As a Mexican American, Julia De Luca, a second-year student at the Virginia Tech Carilion School of Medicine, is well aware of the struggles disenfranchised populations often face when obtaining equitable, accessible health care, and she’s passionate about making a difference.

“Growing up in Southern California, I was influenced by my mother’s background,” De Luca said. “She grew up in a gang-ridden neighborhood of East Los Angeles. Even though she eventually found her way out, her experiences were still a significant influence on our family culture. I could see firsthand the health disparities that minorities experience, and I felt like I could really make a difference.”

De Luca also feels her journey to medical school was deep rooted in her own personal experiences as a patient cycling in and out of doctor’s offices. After 10 years of debilitating pelvic pain, she was finally diagnosed with endometriosis.

“I have personal experience with being a patient, and I felt like I could apply that perspective as a doctor. I could provide my patients extra comfort and support,” she said. “I could bring empathy to the bedside and help make some really negative situations slightly more comfortable.”

De Luca attended Orange Coast College before transferring to the University of California, San Diego, where she majored in biochemistry and cell biology. She spent three years working in a clinic and doing medical research when her cousin, who lives in Blacksburg, told her about the Virginia Tech Carilion School of Medicine (VTCSOM) and urged her to apply.

Even though her big city, West Coast background gave her pause before applying to a small school in the mountains of Southwest Virginia, she took the leap of faith.

“I love it here,” she said. “I’ve totally embraced this rural community. I’m really grateful to be able to leave my California bubble, move across the country, and try something completely new. Roanoke is a lovely town with so much to offer.”

De Luca’s start to medical school was not what she expected when she tested positive for COVID-19 on the first day of school and had to isolate for three weeks. The illness left her with some long-term health issues.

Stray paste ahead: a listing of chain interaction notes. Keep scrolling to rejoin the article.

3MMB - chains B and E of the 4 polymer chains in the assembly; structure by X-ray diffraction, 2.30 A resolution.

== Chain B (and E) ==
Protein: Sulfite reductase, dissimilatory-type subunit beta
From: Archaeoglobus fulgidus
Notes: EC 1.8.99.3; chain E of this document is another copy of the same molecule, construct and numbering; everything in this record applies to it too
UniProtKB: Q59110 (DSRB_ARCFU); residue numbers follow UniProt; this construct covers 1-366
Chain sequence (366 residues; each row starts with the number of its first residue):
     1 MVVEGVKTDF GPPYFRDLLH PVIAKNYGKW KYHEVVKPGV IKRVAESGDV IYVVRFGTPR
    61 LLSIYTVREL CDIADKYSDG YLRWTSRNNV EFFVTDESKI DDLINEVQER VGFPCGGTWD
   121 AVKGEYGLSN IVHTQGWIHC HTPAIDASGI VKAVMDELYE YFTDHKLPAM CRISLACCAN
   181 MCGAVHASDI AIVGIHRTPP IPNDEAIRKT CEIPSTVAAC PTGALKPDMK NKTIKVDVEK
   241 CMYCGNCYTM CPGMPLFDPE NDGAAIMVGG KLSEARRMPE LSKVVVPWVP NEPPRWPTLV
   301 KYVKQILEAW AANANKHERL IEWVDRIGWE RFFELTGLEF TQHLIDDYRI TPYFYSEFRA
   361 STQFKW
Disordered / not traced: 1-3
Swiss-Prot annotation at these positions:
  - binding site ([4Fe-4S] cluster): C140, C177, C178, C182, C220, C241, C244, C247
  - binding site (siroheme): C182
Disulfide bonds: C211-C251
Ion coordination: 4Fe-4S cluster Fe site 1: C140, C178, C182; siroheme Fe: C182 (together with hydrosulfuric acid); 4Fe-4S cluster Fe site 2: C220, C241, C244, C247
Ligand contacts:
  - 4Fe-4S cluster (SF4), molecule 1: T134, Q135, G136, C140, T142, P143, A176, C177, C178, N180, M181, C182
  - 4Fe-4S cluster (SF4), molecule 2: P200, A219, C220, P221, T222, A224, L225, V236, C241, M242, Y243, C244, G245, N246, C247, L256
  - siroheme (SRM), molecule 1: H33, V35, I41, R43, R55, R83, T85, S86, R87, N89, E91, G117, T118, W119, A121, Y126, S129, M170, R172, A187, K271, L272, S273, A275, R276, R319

“It was a pretty rough start to my medical school journey,” she said. “But aside from that, I have been so pleasantly surprised at what VTCSOM really has to offer and how much I’ve learned so far. I would love to just talk to myself prior to this journey and reassure myself of that.”

One thing that is essential to De Luca’s education has been VTCSOM’s problem-based learning (PBL) curriculum in which small groups of seven students each work in a learning format using actual patient cases. Groups are facilitated by faculty members, but in essence, students teach themselves.

“I can’t imagine doing medical school without PBLs,” she said. “Over time, as we rotate groups, you get to learn everyone’s teaching and learning styles, and you’re able to adjust accordingly. It’s a fantastic way of learning the material.”

Each Friday, class members come together for a conversation with the patient they have been studying that week. Known as the Friday Wrap-Up, it’s an experience that few other medical schools offer their students.

“Friday Wrap-Ups remind us we’re not just dealing with physiology and pathology, but also a real person with real emotions and perspectives,” she said. “As we study our PBL case each week, we’re encouraged to think as if we were the patient’s doctor. Then to actually meet the patient each Friday and learn how it all played out in real life, it’s really awesome.”

Influenced by her own personal health journey, De Luca will be conducting her research into chronic pelvic pain with James Casey, assistant professor of obstetrics and gynecology, who is a minimally invasive gynecological surgeon with Carilion Clinic.

“Female reproductive health often gets forgotten,” she said. “It means a lot to me that there are people here who care about these issues. I’m really hoping I can make an impact on this health issue. The ongoing research in female reproductive health at VTCSOM made an impact on my choice to come here.”

De Luca is the recipient of a scholarship and two other sources of VTCSOM financial assistance. The Drs. Michael and Sue Nussbaum Endowed Scholarship helps support a Virginia Tech Carilion School of Medicine student from an underrepresented population in medicine. The Founding Dean Cynda Johnson Vision Fund is awarded at the discretion of the dean and goes toward the school’s priorities and initiatives. Finally, VTCSOM’s IMPACT Scholarship, which is awarded to up to five talented incoming students annually to ensure an inclusive student body representing its diverse population and committed to leading improvements in the health of patients and communities.

“I am grateful and humbled,” she said. “Had I not received this assistance, personal finances would have come in the way of me making the leap to come to VTCSOM. The financial strain of medical school is definitely a burden. If we want to build a healthy community with access to good health care, I think it’s really important to attract diverse students. There are some special medical students out there who really want to just change the world.”

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